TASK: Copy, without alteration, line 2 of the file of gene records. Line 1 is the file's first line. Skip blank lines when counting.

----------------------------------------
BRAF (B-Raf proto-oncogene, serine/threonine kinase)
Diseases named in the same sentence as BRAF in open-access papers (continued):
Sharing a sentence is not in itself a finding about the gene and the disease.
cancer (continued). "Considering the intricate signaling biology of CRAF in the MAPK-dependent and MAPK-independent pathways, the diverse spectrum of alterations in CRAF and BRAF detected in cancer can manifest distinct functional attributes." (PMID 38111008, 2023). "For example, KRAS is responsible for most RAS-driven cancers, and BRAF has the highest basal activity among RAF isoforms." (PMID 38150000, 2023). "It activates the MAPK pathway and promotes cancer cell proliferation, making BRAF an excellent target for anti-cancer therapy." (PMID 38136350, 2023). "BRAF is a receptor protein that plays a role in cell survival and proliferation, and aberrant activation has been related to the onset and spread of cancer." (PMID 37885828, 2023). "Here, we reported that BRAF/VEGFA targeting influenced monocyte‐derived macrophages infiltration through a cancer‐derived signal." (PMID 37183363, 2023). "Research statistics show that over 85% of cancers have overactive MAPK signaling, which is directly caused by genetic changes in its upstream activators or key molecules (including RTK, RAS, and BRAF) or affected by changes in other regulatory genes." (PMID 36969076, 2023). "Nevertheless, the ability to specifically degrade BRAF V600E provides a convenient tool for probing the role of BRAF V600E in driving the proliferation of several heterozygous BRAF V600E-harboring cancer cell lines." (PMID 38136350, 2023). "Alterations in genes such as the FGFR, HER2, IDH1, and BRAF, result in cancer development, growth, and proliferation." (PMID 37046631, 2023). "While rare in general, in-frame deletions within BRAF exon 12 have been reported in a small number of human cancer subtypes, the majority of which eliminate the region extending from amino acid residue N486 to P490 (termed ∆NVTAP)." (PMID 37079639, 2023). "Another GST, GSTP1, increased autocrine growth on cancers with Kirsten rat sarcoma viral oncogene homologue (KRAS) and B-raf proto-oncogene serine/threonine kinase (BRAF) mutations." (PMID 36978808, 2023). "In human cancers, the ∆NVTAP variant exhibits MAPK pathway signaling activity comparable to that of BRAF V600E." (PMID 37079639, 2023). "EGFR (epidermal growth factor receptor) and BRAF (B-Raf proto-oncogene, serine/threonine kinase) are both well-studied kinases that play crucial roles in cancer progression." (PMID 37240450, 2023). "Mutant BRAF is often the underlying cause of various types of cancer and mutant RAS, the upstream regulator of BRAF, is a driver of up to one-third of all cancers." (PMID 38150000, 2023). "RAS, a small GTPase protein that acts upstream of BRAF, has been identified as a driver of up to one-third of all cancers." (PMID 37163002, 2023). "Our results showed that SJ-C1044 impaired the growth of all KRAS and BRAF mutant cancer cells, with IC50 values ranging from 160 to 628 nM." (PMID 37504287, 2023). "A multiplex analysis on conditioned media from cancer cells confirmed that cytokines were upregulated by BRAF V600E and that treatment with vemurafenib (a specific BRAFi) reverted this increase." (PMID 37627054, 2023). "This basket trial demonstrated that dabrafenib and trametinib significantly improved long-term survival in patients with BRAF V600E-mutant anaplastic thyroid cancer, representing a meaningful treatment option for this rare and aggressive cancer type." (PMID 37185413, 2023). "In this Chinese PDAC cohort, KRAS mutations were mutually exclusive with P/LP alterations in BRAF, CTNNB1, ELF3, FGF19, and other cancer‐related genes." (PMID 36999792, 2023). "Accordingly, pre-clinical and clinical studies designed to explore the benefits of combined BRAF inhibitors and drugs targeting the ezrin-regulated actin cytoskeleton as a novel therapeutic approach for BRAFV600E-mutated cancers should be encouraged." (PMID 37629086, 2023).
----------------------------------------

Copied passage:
Diseases named in the same sentence as BRAF in open-access papers (continued):